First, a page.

The brain and the eye work together to produce vision. Light enters the eye and is changed into nerve signals that travel along the optic nerve to the brain. Amblyopia is the medical term used when the vision in one of the eyes is reduced because the eye and the brain are not working together properly. The eye itself looks normal, but it is not being used normally because the brain is favoring the other eye. This condition is also sometimes called lazy eye.

How common is amblyopia?

Amblyopia is the most common cause of visual impairment in childhood. The condition affects approximately 2 to 3 out of every 100 children. Unless it is successfully treated in early childhood, amblyopia usually persists into adulthood, and is the most common cause of monocular (one eye) visual impairment among children and young and middle-aged adults.

What causes amblyopia?

Amblyopia may be caused by any condition that affects normal visual development or use of the eyes. Amblyopia can be caused by strabismus, an imbalance in the positioning of the two eyes. Strabismus can cause the eyes to cross in (esotropia) or turn out (exotropia). Sometimes amblyopia is caused when one eye is more nearsighted, farsighted, or astigmatic than the other eye. Occasionally, amblyopia is caused by other eye conditions such as cataract.

Learn more about Amblyopia

Anophthalmia and Microphthalmia

Other Names

Anophthalmos and microphthalmos, small eye syndrome.

What are anophthalmia and microphthalmia?

Anophthalmia and microphthalmia are often used interchangeably. Microphthalmia is a disorder in which one or both eyes are abnormally small, while anophthalmia is the absence of one or both eyes. These rare disorders develop during pregnancy and can be associated with other birth defects.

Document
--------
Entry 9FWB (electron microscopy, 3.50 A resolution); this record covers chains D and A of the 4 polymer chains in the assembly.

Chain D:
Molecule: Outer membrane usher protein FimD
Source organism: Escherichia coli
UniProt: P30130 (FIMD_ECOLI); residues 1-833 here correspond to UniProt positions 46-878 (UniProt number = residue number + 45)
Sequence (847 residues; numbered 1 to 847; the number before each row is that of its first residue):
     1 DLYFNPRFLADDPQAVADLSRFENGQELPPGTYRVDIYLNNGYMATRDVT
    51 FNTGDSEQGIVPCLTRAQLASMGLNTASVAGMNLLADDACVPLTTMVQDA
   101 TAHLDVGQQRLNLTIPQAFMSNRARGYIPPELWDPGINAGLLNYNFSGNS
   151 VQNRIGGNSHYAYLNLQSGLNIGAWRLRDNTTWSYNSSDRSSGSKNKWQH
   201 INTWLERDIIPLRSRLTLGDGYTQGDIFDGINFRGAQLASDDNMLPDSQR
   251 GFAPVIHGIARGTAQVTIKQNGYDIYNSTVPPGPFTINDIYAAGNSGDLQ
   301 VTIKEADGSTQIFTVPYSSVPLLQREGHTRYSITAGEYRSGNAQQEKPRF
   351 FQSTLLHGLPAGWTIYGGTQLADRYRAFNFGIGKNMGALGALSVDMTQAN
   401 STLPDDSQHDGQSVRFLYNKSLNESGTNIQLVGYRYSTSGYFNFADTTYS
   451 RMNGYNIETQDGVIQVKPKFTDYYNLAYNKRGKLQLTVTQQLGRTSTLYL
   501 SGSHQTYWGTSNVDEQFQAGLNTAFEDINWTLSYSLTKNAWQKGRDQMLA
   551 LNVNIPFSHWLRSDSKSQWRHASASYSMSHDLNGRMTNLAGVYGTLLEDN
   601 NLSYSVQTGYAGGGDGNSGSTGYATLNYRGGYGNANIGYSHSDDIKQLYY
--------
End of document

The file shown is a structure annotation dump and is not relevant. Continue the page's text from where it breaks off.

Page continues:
What causes anophthalmia and microphthalmia?

Causes of these conditions may include genetic mutations and abnormal chromosomes. Researchers also believe that environmental factors, such as exposure to X-rays, chemicals, drugs, pesticides, toxins, radiation, or viruses, increase the risk of anophthalmia and microphthalmia, but research is not conclusive. Sometimes the cause in an individual patient cannot be determined.

Learn more about Anophthalmia and Microphthalmia

Aqueous or aqueous humor or aqueous fluid:

Clear, watery fluid that fills the anterior and posterior chambers of the eye. Nourishes the cornea, iris, and lens and maintains intraocular pressure.

Astigmatism:

A type of refractive error. Optical defect in which refractive power of an eye is not uniform in all directions (meridians). A large amount may result in headache and significant blurring of images. This condition is typically correctible through a cylindrical power included into the lens design.

Axis:

The alignment of the lens' cylindrical part; used for correcting astigmatism. This measurement is given in degrees. The values are typically from 90 degrees to 180 degrees.


References

Portions of this page are excerpted from Dictionary of Eye Terminology, copyright 1990-2006 by Barbara Cassin and Triad Communications. Reprinted with permission.

Some of the information above is reprinted from the National Eye Institute, National Institutes of Health, and is for educational purposes only. Superior Vision strongly recommends eye exams as the best way to diagnose eye conditions and learn more about potential vision problems.